ERBIL, Kurdistan Region (Kurdistan 24) – Over 1,300 family members of Islamic State (IS) foreign fighters who surrendered to Kurdish forces are being held at a camp for displaced people in northern Iraq.
The families, consisting of foreign women and children, surrendered to Kurdish Peshmerga forces at the end of August following the offensive against the militant group in Tal Afar.
According to Iraqi security officials, there are 1,333 individuals from 14 countries who are being held at a displaced person camp in the Nineveh Province.
The official, speaking on condition of anonymity in keeping with military protocol, said the women and children would not be charged with crimes and instead would be repatriated to their home countries.
Most of the family members are from Central Asia, Russia, Turkey, Japan, and South Korea, the Associated Press reported.
During IS’ rise in 2014, thousands of foreigners traveled to Iraq and Syria to live in the group’s self-proclaimed caliphate.
Since then, territory under IS control has shrunk significantly as US-backed forces in Iraq and Syria have retaken several cities and towns.
Feyruza, one of the women at the camp who is originally from Dagestan in Russia, told AP she moved to Tal Afar in 2015 to practice Islamic freedom, a right denied in her home country.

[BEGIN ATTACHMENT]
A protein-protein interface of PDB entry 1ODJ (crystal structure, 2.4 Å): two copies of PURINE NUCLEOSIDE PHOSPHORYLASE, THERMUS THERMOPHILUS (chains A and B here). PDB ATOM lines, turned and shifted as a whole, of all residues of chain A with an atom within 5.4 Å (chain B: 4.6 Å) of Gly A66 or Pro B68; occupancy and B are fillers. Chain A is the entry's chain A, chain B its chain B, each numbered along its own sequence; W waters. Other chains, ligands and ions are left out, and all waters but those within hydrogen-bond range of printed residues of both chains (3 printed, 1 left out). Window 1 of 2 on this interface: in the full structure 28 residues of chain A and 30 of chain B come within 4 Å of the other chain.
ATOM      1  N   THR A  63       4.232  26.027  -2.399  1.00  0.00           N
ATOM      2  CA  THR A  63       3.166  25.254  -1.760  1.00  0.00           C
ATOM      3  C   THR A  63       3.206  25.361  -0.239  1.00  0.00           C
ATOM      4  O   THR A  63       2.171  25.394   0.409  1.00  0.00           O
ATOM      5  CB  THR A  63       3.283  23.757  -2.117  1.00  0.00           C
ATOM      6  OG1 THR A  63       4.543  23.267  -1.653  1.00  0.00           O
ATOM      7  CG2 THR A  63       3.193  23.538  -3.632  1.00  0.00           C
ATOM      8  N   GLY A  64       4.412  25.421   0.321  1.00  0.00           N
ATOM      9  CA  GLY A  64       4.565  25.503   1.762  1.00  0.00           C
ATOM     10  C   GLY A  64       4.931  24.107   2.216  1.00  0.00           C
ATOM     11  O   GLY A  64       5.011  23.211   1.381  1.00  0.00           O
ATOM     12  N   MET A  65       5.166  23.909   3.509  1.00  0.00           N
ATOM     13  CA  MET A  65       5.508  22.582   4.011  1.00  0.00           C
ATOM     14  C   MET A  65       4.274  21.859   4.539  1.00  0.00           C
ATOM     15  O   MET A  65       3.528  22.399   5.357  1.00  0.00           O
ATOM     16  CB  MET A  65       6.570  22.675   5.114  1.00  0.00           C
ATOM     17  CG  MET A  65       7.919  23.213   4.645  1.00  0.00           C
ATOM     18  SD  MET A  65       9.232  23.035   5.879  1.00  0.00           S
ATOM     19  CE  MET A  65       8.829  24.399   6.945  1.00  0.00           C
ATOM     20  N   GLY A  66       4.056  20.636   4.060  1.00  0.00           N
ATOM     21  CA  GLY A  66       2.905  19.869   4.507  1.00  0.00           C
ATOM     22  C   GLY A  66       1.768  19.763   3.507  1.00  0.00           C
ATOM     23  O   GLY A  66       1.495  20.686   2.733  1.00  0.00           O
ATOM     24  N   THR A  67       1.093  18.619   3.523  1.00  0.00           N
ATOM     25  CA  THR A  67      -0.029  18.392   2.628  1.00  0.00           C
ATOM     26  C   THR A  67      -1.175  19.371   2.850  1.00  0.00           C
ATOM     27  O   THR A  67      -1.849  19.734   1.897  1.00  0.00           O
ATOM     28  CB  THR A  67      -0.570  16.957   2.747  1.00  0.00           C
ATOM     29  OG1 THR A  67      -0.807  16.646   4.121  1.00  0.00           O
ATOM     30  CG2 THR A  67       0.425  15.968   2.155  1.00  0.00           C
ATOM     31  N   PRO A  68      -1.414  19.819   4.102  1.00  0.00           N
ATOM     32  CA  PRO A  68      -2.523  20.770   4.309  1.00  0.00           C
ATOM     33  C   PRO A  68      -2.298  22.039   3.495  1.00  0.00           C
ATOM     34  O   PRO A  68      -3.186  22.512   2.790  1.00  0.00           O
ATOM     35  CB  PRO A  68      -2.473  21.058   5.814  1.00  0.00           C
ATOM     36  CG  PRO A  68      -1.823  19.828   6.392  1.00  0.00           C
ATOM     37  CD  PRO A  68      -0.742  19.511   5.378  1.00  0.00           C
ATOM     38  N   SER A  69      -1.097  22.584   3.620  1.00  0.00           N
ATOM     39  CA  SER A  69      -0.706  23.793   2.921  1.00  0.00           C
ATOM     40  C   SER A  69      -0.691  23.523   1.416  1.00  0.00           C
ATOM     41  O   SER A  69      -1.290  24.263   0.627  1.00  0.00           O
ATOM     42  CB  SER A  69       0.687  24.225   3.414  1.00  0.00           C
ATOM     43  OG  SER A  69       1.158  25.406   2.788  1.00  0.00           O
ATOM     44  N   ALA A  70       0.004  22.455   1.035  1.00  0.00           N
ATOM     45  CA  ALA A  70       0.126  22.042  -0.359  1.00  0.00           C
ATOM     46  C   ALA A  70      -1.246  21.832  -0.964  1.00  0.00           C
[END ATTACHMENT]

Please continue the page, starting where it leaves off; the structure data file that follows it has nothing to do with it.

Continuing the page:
“We were told that in Iraq they had implemented Islam and we came here, and it was true,” she said.
Another woman named Aybenis from Azerbaijan said she and others were unaware of the militant group’s crimes.
“We didn’t see any killings. It didn’t happen,” she said. “What we saw was the implementation of Islamic rule.”
According to the women, the fate of their husbands who surrendered to Kurdish Peshmerga forces separately is unknown.
The issue of IS family members or suspected IS members is a growing concern for local security and law enforcement in Iraq and the Kurdistan Region.
Some have argued affiliates of the militant group cannot be rehabilitated, while others believe they should face trial on a case by case basis.
It is unclear what the status of foreign-born fighters and their families would be under Iraqi law and whether they would be extradited back to their home countries for prosecution.
Brigadier General Kamel Harki, a Kurdish commander, said some of the captured extremists were handed over to Iraqi authorities while others were killed for trying to attack Peshmerga forces during their surrender.
Iraqi troops, backed by US-led coalition warplanes, captured Mosul—IS’ de facto capital and major stronghold in the country—after nearly 10 months of heavy clashes.
The offensive was followed up with a campaign to recapture Tal Afar, west of Mosul, which lasted about two-weeks with less resistance from the extremist group.
Kurdish and Iraqi forces are now preparing for an operation against the group in Hawija, located in western Kirkuk.
Editing by G.H. Renaud